An expert retained by the Tax Revision Commission identified these — apparently because he thought they’d be difficult for residents to purchase untaxed. But he also recommended two the Council will leave tax-exempt, unless the package changes before the final vote.

Notwithstanding the rationale, I find the choices over-selective. People who have to store their belongings because they’ve lost their homes will pay the sales tax. People who store their fur coats still won’t.

People who have their cars washed will pay the sales tax. People who have their dogs washed still won’t. People who go bowling will pay the sales tax. People who go to the ballet still won’t.

Merely examples from a list that’s perhaps a bit outdated, but still fairly accurate. There are more than eighty tax-exempt services on it.

Seems to me the better approach would have been to begin with the presumption that services would be taxed and then selectively exempt those for which there’s a compelling reason. Health club memberships wouldn’t qualify in my book, but bona fide healthcare would.

 

 


Double Standard in Congress: No Offsets for Tax Breaks, But a Must for Unemployment Benefits

May 8, 2014

Seems Congress is about to engage in one of its periodic bipartisan rituals — a retroactive extension of targeted tax breaks, each of which is near and dear to the heart of at least one member and his/her influential constituents.

Near and dear to the hearts of many constituents is an extension of Emergency Unemployment Compensation. After months of blustering and filibustering, the Senate has passed a foreshortened EUC extension — only five months, back-dated to January 1.

The main reason it’s short is that Republicans insisted that the costs be offset. Now will they — and Democrats as well — apply the same principle to the so-called extenders?

Apparently not, unless something remarkable happens. The Senate Finance Committee has already approved an extension package. It will cost $85.3 billion over 11 years (2014-24), counting offsets worth about 1% of that. About 90% of the total will reportedly benefit businesses, especially large corporations.

The Republican House Ways and Means majority has gone further. Its initial package of bills would make some of the biggest corporate tax breaks permanent — and boost the biggest. Revenue losses over the first 11 years total about $310 billion. No offset.

What Are the Extenders?

The extenders are only a subset of exclusions, credits, deductions and the like in the federal tax code. What distinguishes them is that they expire every couple of years. At least, they have up until now.

The most familiar, I suppose, is the tax credit corporations can claim for research and experimentation (formerly research and development). It will cost $155.5 billion over the 11-year period, if increased and taken out of the extender category, as House Ways and Means Republicans intend.

This worthy investment in our private, for-profit sector can subsidize such socially beneficial activities as the development of new packaging for a fast food product, according to a Center for Tax Justice brief.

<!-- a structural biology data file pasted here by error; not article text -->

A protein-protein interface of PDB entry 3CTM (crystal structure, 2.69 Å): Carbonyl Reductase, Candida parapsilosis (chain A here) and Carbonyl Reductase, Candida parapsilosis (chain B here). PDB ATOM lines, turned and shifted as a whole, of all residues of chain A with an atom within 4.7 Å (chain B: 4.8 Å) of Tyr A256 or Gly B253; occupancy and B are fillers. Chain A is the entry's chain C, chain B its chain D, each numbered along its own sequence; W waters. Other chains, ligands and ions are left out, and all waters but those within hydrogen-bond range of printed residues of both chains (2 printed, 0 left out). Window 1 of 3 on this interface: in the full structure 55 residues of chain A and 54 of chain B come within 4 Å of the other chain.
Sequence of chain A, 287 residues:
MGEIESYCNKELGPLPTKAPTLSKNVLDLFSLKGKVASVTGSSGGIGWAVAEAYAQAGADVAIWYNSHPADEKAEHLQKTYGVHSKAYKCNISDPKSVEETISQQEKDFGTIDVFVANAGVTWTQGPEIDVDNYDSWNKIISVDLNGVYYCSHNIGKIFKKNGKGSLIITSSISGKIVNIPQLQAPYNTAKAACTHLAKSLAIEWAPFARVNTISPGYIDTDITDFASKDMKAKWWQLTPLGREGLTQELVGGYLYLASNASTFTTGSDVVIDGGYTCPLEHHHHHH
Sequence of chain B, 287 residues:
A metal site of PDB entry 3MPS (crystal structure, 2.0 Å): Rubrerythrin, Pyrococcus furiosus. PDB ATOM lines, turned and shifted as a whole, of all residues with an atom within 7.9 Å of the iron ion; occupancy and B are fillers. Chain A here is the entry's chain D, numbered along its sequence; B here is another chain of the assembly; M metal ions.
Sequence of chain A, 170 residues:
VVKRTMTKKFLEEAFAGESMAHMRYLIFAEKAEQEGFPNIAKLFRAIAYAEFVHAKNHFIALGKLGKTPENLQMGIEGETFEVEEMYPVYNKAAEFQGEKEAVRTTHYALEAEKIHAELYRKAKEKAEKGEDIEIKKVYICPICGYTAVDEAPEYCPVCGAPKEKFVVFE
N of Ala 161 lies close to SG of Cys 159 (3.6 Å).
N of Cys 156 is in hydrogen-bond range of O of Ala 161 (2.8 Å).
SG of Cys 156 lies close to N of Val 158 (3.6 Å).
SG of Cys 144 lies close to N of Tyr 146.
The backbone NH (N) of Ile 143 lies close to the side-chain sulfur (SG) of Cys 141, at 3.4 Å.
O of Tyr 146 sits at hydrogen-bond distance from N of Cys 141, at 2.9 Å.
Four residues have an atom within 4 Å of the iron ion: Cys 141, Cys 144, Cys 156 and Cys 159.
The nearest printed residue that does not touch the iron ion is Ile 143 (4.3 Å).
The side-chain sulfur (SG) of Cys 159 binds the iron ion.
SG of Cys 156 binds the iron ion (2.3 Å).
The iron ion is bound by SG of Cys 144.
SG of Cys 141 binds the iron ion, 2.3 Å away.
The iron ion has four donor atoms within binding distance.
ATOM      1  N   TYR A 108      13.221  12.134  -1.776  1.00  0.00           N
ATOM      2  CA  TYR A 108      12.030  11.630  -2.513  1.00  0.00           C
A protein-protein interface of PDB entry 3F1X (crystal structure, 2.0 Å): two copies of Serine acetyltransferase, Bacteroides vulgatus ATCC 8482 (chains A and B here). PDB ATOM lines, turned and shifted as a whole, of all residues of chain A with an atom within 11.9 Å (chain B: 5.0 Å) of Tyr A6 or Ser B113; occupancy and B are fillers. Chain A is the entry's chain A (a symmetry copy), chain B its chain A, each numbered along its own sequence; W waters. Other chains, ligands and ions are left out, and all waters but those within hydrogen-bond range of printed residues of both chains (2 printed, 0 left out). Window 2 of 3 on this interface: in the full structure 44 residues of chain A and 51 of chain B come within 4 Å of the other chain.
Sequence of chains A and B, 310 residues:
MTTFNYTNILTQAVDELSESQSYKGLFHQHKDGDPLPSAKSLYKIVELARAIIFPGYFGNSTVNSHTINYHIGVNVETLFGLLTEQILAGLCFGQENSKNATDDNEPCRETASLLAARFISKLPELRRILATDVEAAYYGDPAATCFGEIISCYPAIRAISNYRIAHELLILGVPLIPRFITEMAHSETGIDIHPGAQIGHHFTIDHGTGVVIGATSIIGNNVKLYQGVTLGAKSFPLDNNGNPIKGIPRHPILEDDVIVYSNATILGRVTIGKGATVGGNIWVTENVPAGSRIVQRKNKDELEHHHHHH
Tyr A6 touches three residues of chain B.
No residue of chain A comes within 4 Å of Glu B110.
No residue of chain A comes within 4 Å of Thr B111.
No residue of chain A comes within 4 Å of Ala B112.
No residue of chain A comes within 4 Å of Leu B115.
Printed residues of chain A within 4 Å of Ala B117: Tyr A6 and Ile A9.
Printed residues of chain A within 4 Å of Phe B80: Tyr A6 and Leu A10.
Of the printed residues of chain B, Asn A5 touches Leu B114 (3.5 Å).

Less known, but very important to Kentucky Senator Mitch McConnell is the Equine Equity Act — not a civil rights law for horses, as the title suggests, but a pair of provisions that allow racehorse owners to write off a hefty portion of their costs.

NASCAR race track and restaurant owners get speedier write-offs than less advantaged businesses, as do businesses on Indian reservations, including those engaged in coal production.

Puerto Rican rum producers have a tax credit all their own. So do film and TV producers. Also investors in certain small business start-ups, who can sell their stock after five years without paying any capital gains tax.

And there are two highly-technical extenders that enable multinational corporations to defer federal taxes for as long as they choose. I’ll leave it to the Center for American Progress to explain.

Will merely note that they’ll cost about $8 billion a year, according to Americans for Tax Fairness and its coalition partners. They’re among the provisions House Ways and Means would make permanent.

Not all the tax breaks are for businesses, however.

Teachers, for example, may take an above-the-line deduction, i.e., subtract from their gross income, what they pay out of pocket for books and supplies they buy for classroom use — a sad commentary on the state of public education funding.

There’s also an above-the-line deduction that low and moderate-income taxpayers may take for higher education and certain related fees.

Homeowners can deduct what they pay not only for interest on their mortgage, but for the mortgage insurance lenders generally require.

Taxpayers can deduct what they’ve paid in state and local sales taxes instead of deducting their state income tax payments — a boon to filers in the nine states that have no or only a partial income tax and to state and local governments, which can charge higher sales taxes than what might otherwise be politically possible.